The muscle weakness and increased risk of irregular heart beat in TPP result from markedly reduced levels of potassium in the bloodstream. Potassium is not in fact lost from the body, but increased Na+/K+-ATPase activity (the enzyme that moves potassium into cells and keeps sodium in the blood) leads to shift of potassium into tissues, and depletes the circulation. In other types of potassium derangement, the acid-base balance is usually disturbed, with metabolic alkalosis and metabolic acidosis often being present. In TPP, these disturbances are generally absent. Hypokalemia leads to hyperpolarization of muscle cells, making the neuromuscular junction less responsive to normal nerve impulses and leading to decreased contractility of the muscles.[1]

It is not clear how the described genetic defects increase the Na+/K+-ATPase activity, but it is suspected that the enzyme becomes more active due to increased thyroid hormone levels. Hyperthyroidism increases the levels of catecholamines (such as adrenaline) in the blood, increasing Na+/K+-ATPase activity.[5] The enzyme activity is then increased further by the precipitating causes. For instance, increased carbohydrate intake leads to increased insulin levels; this is known to activate Na+/K+-ATPase. Once the precipitant is removed, the enzyme activity returns to normal levels.[1] It has been postulated that male hormones increase Na+/K+-ATPase activity, and that this explains why males are at a higher risk of TPP despite thyroid disease being more common in females.[2]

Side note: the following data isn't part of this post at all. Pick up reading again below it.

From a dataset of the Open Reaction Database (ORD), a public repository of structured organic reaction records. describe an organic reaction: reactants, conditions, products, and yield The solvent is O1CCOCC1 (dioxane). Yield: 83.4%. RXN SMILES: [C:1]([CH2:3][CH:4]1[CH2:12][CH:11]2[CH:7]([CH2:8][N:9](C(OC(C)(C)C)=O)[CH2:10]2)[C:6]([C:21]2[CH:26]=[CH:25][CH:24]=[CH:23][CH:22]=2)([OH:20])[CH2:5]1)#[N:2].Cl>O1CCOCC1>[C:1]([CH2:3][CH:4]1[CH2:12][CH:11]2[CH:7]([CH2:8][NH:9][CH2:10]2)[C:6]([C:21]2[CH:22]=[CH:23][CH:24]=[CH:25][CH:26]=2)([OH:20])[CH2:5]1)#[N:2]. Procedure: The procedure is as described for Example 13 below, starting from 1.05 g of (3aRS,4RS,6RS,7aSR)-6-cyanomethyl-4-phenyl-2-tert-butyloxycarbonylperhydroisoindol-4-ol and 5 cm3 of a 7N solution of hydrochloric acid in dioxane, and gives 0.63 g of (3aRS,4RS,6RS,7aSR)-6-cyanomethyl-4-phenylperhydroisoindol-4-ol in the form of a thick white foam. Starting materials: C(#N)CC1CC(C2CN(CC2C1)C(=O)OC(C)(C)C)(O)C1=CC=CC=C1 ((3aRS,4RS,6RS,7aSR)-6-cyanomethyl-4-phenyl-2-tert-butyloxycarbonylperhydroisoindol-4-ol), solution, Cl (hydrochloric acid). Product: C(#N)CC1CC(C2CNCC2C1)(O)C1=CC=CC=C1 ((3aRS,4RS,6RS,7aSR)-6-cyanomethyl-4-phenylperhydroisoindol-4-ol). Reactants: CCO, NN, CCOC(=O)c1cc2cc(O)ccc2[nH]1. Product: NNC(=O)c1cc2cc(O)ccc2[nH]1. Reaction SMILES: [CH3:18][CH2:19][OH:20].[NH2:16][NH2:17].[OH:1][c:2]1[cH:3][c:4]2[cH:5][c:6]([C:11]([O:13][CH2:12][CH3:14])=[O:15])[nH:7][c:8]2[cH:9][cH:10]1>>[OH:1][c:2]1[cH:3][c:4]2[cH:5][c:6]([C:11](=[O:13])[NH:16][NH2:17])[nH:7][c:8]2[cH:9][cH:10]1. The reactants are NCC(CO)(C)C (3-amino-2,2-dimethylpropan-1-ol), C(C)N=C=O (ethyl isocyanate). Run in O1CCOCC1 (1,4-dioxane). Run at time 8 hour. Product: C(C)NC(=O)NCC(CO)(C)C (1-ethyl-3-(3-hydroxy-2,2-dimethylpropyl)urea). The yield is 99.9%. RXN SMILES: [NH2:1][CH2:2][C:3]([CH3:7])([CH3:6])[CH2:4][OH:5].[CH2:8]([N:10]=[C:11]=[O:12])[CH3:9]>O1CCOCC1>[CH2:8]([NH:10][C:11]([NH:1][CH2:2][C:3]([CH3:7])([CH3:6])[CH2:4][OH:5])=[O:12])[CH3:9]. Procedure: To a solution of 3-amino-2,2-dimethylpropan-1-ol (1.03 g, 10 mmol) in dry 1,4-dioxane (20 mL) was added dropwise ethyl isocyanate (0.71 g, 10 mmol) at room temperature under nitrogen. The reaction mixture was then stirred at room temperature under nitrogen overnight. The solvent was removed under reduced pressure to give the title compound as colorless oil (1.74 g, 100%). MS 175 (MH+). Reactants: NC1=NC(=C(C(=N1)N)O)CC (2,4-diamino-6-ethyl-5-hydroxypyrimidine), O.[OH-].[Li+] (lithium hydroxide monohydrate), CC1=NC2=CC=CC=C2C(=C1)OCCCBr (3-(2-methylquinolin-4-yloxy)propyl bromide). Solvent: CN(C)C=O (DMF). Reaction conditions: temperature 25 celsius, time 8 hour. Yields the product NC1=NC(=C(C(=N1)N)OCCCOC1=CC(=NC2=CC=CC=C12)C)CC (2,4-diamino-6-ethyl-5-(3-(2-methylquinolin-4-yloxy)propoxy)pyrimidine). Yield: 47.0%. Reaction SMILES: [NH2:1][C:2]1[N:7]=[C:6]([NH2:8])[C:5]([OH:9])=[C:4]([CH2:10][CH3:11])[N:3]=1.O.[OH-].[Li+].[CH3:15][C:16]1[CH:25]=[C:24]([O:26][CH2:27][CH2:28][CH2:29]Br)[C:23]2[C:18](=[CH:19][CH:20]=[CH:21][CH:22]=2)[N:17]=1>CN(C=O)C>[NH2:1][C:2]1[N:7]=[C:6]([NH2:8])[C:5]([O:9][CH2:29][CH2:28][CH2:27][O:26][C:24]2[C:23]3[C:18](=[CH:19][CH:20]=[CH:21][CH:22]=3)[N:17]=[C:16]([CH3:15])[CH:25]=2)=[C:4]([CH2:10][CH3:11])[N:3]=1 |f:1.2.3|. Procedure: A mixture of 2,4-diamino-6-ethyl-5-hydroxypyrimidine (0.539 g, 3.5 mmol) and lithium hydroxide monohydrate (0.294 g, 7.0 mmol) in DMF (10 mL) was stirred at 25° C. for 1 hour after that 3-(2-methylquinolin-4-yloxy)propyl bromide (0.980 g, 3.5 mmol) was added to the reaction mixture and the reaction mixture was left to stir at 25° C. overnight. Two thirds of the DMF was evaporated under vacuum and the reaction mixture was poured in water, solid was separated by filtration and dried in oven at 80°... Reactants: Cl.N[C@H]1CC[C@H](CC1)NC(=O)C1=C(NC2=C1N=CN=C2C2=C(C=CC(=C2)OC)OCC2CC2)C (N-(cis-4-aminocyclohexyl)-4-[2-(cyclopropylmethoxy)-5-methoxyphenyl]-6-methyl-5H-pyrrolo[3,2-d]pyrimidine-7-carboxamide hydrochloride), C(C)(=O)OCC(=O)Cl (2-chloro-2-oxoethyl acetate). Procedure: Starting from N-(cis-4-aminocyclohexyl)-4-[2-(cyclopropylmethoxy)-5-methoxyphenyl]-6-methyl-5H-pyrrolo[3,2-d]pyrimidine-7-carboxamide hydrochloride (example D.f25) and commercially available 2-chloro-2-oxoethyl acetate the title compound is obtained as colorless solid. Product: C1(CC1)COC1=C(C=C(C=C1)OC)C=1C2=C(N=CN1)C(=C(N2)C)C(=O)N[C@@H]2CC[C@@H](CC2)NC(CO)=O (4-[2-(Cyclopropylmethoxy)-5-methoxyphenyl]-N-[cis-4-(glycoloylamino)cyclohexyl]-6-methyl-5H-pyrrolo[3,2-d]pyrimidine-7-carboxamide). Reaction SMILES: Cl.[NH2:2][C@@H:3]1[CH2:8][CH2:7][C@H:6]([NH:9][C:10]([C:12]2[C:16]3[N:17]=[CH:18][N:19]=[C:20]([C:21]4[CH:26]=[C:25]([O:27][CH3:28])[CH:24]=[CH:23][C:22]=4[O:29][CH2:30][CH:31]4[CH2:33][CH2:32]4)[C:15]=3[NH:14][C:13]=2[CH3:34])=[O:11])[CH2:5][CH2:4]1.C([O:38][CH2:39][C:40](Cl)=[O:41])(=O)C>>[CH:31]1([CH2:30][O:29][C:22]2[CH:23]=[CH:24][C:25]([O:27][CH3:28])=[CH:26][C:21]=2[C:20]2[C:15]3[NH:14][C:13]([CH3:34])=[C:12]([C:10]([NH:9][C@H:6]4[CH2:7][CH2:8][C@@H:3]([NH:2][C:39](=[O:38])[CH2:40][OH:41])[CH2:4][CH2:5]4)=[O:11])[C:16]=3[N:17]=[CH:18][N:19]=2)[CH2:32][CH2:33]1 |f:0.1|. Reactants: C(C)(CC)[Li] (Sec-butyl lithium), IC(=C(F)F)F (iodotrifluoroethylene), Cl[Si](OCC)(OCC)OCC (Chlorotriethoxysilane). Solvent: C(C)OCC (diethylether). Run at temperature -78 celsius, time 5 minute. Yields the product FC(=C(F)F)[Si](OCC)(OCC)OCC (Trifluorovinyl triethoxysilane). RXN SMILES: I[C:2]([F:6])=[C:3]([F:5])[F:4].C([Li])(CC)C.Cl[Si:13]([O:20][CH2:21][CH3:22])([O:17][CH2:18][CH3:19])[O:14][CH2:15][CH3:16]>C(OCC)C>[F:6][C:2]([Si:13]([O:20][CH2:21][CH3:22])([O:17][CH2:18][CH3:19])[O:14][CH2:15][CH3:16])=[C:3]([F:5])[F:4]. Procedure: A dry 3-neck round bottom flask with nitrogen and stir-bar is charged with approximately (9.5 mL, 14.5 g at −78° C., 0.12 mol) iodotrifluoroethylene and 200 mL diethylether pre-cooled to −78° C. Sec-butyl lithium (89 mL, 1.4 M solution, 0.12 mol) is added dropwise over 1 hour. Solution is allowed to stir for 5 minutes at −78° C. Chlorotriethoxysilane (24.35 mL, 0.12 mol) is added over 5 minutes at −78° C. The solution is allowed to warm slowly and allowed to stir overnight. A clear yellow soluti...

TPP is regarded as a model for related conditions, known as "channelopathies", which have been linked with mutations in ion channels; the majority of these conditions occurs episodically.[3]

Diagnosis